Go ahead. Break the chains. Stop paying on your mortgage if you owe more than the house is worth. And most important: Don’t feel guilty about it. Don’t think you’re doing something morally wrong.
That’s the incendiary core message of a new academic paper by Brent T. White, a University of Arizona law school professor, titled “Underwater and Not Walking Away: Shame, Fear and the Social Management of the Housing Crisis.”
White argues that far more of the estimated 15 million American homeowners who are underwater on their mortgages should stiff their lenders and take a hike.
“Borrowers who walk away from their mortgage obligations face serious consequences” including severely depressed credit scores for extended periods, Fannie Mae spokesman Brian Faith said. In addition, he said, “there’s a moral dimension to this as homeowners who simply abandon their homes contribute to the destabilization of their neighborhood and community.”
Sorry, Brian, but fuck off. A mortgage is a contract made between the homeowner and the lender within the bounds of the laws of one’s state. The part about giving up the home to the lender in the event that the homeowner no longer is able or willing to keep making payments on the mortgage is part and parcel of the contract. Your claim that it “destabilizes the neighborhood” can simply be more honestly translated as “we cannot sell the repossessed house right now”
If the lender does not want to deal with the burden of trying to unload a repossessed house, the lender can renegotiate the terms of the mortgage with the borrower: something that a mortgage lender of a primary residence has the exclusive right to do and that a bankruptcy judge cannot force him to. Calling on a “moral” dimension is fucked up. Implicit in your statement is that families are not entitled to make “business decisions.” But you know who is entitled? Why, businesses of course. When businesses laid off millions workers in 2008 and 2009, it was purely a “business decision” and nobody was allowed to talk about the “moral dimension”. When Wall Street banks “wrote down” hundreds of billions in losses, it was purely a “business decision.”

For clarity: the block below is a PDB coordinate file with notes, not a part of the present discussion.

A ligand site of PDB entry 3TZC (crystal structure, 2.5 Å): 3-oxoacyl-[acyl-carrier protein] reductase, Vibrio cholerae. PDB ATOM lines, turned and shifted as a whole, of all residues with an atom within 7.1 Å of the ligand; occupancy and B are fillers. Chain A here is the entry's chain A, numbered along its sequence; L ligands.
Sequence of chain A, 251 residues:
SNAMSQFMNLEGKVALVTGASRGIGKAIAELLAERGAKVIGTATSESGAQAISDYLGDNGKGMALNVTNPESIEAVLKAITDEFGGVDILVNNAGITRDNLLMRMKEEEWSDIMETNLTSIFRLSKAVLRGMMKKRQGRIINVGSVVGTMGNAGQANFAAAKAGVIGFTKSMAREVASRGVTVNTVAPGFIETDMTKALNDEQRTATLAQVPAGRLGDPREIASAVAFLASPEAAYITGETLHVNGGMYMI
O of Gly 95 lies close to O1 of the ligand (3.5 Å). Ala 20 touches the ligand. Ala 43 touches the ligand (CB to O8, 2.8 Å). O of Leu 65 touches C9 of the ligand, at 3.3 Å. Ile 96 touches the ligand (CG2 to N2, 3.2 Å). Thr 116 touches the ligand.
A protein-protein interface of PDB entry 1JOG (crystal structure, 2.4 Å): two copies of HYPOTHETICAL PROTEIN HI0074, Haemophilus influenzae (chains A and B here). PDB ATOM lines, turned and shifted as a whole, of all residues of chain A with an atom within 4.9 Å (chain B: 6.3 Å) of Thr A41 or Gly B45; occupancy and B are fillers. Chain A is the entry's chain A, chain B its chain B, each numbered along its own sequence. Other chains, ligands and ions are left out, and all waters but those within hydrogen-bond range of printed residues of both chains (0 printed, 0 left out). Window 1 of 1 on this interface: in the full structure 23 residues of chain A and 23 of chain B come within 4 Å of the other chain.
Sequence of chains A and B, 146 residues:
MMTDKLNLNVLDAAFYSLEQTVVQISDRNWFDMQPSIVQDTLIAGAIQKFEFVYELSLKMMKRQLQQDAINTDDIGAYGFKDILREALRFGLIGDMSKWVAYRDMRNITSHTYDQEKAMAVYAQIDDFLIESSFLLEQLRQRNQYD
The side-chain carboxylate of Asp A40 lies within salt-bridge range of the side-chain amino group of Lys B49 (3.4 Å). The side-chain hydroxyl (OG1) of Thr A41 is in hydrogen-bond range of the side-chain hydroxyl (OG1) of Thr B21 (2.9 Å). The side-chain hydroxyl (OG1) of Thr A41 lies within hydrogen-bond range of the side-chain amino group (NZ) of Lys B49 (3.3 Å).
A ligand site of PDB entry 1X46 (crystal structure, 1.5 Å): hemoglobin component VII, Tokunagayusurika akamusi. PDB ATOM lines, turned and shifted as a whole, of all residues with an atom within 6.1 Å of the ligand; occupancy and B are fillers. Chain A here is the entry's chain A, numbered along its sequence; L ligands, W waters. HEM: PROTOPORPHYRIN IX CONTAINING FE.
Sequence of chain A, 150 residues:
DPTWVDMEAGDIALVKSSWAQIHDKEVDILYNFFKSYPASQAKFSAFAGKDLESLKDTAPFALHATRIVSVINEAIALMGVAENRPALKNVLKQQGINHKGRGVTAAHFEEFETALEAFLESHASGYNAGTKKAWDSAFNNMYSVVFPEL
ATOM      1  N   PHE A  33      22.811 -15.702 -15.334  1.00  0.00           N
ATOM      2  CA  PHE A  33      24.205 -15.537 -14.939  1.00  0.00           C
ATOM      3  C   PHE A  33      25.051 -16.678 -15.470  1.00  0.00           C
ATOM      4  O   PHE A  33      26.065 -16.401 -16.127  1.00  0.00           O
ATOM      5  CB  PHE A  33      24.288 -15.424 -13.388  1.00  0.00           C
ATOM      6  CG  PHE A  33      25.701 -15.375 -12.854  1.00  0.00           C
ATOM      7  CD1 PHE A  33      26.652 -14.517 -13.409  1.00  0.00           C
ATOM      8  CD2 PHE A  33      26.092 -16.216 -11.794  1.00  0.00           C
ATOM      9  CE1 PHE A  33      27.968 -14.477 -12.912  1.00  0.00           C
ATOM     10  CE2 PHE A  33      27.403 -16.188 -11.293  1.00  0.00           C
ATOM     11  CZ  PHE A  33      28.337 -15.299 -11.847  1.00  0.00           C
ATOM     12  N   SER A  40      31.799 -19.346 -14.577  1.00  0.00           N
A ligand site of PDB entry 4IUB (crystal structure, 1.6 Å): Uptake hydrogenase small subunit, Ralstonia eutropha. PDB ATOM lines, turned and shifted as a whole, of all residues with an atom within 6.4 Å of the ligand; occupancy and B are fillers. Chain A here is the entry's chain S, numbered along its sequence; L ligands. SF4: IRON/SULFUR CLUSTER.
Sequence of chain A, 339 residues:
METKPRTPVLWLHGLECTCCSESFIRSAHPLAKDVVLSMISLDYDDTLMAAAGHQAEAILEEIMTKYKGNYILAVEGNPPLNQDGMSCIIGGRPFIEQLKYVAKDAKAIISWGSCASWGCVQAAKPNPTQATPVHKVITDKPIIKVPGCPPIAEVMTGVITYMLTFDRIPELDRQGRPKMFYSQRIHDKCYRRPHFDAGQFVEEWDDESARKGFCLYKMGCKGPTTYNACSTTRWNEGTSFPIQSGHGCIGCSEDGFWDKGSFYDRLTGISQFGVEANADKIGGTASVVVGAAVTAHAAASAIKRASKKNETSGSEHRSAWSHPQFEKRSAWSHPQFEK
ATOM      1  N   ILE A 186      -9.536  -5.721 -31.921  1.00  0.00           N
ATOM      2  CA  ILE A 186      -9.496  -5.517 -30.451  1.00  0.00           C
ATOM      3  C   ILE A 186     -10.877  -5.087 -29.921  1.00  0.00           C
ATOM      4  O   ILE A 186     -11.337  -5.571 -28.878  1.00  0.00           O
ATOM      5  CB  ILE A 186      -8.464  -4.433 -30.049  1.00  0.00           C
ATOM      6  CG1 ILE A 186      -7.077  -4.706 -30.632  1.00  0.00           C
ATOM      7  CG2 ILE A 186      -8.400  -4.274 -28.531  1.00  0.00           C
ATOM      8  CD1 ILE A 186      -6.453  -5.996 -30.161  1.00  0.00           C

So fuck you and your bullshit “moral dimension”, and read the damn contracts you wrote yourself.
Storing card numbers in an unsearchable form is simple with the correct discipline: encrypt with an asymmetric cipher (PGP will do) and practice good key management. But these ciphers use a random session key every time they encrypt something, so it isn’t possible to search with a number by–say–encrypting the same number with the same cipher and key and searching your database for the binary output.
“Ah hah, but I’ll just hash the number!” you say, knowing that hashing algorithms like the SHA family are extremely preimage resistant–meaning you can’t take a hash value and run it in reverse to discover the original number. You can’t “un-bake a cake”, so to speak.
But credit card numbers are so small. They’re only 14 to 16 digits. If you merely hashed them then a hacker with a rainbow table would unlock your entire database in seconds.
So you’ll salt them, right? You’ll salt the hash (concatenate the number with a unique word) and that will prevent the use of a rainbow table, right? Wrong again.
I decided that because this woman thought it was okay to make me feel uncomfortable in my home, I would retaliate and make her feel just as uncomfortable, if not more.
This woman was wearing a ankle-length corduroy skirt, which, as we all know, is a fashion nono. So, in order to make her feel uncomfortable, I stood next to her and held a sign that said Corduroy skirts are a sin! I don’t think I have ever drawn so much attention in my life. SO many people asked to take a picture with me, I got laughs, high fives and there were the few that even cursed off the woman standing behind me.
As I drew interest to what was going on with myself and the woman with the hateful sign, I started to draw a crowd that stood with me in support. Before I knew it I had 100 people holding signs for gay rights asking people to honk their horns to support. I was interviewed by a news station, and more than 5 student organization papers, and the post standard of syracuse.